London: England head coach Trevor Bayliss knows his side must shut out the noise of an expectant nation as they prepare for a first World Cup final in 27 years.
The host nation produced an inspired display to complete an eight-wicket victory over Australia at Edgbaston on Thursday and will meet New Zealand at Lord's on Sunday.
With the showpiece event also being broadcast on a free-to-air platform following an agreement between rights holders Sky and Channel 4, expectations will be elevated even further.
Australian Bayliss, though, has called for calm as England look to go one better than they did in their last World Cup final appearance in 1992, when they lost against Imran Khan's Pakistan in Melbourne.
"We had a chat in the changing room (at Edgbaston) afterwards and realised we have not won anything yet," Bayliss told BBC radio.
"There is going to be a lot of noise around 'you guys are now the favourites', and all this type of thing -- we can't listen to any of that.
"We have just got to concentrate on the way we have gone about our cricket over the past four years and what has got us to this point and go through our process." After Australia were all out for 223 in 49 overs, England opener Jason Roy struck a superb 85 from 65 balls as he put on yet another big stand with Jonny Bairstow to break the back of the run chase.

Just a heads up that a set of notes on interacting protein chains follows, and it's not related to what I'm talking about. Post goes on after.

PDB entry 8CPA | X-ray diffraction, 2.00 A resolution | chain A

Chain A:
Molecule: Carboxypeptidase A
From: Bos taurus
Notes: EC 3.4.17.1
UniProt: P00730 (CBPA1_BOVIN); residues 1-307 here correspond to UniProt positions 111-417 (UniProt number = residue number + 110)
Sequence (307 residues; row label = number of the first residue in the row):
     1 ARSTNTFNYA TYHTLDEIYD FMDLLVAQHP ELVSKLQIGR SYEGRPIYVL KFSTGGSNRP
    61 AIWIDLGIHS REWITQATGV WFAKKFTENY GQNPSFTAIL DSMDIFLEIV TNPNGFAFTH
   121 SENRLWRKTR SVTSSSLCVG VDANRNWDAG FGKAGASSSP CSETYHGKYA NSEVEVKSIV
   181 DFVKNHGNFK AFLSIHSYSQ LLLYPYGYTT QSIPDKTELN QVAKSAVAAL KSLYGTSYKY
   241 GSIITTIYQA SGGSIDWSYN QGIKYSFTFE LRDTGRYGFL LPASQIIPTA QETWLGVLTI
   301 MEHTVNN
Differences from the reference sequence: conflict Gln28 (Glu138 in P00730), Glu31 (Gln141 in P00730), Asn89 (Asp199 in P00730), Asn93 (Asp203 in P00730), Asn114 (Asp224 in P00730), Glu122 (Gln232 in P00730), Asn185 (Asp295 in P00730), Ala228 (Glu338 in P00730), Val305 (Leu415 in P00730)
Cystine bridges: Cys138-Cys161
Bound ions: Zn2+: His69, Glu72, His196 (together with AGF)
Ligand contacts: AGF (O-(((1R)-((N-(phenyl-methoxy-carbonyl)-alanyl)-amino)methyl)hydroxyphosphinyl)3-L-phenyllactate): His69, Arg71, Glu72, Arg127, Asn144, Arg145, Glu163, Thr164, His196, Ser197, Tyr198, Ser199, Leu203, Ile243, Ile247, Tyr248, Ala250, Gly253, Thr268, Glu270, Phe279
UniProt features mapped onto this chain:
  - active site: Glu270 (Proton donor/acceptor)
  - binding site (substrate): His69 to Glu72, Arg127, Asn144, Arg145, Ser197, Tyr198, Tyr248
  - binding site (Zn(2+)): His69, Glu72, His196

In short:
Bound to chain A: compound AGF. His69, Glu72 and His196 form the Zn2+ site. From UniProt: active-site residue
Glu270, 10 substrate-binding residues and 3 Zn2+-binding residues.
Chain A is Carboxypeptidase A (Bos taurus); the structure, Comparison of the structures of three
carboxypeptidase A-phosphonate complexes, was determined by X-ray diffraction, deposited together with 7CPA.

Roy was fined for showing dissent at the umpire's decision after he was wrongly given out caught behind.
Bayliss, though, feels the 28-year-old can soon put the incident behind him.
"I think it shows the passion Jason has got for the game, and it is such a big game as well, when he was on the verge of scoring a hundred," the England head coach said.
"He will learn from that and go on to bigger and better things, I am sure."
The Surrey batsman is expected to be in contention for a place in the Ashes squad but Bayliss was giving little away, keeping his focus on the one-day format.
Bayliss said the return of live international cricket to traditional free-to-air television for the first time since the 2005 Ashes was "an opportunity to influence another generation of young cricketers".
The 56-year-old is set to step down at the end of his current deal in September, no matter what the summer brings.
"I have always been a believer that four or five years is long enough, whether you are doing well or not," he said.
"It is time for a new voice for the boys, to hopefully take them to another level."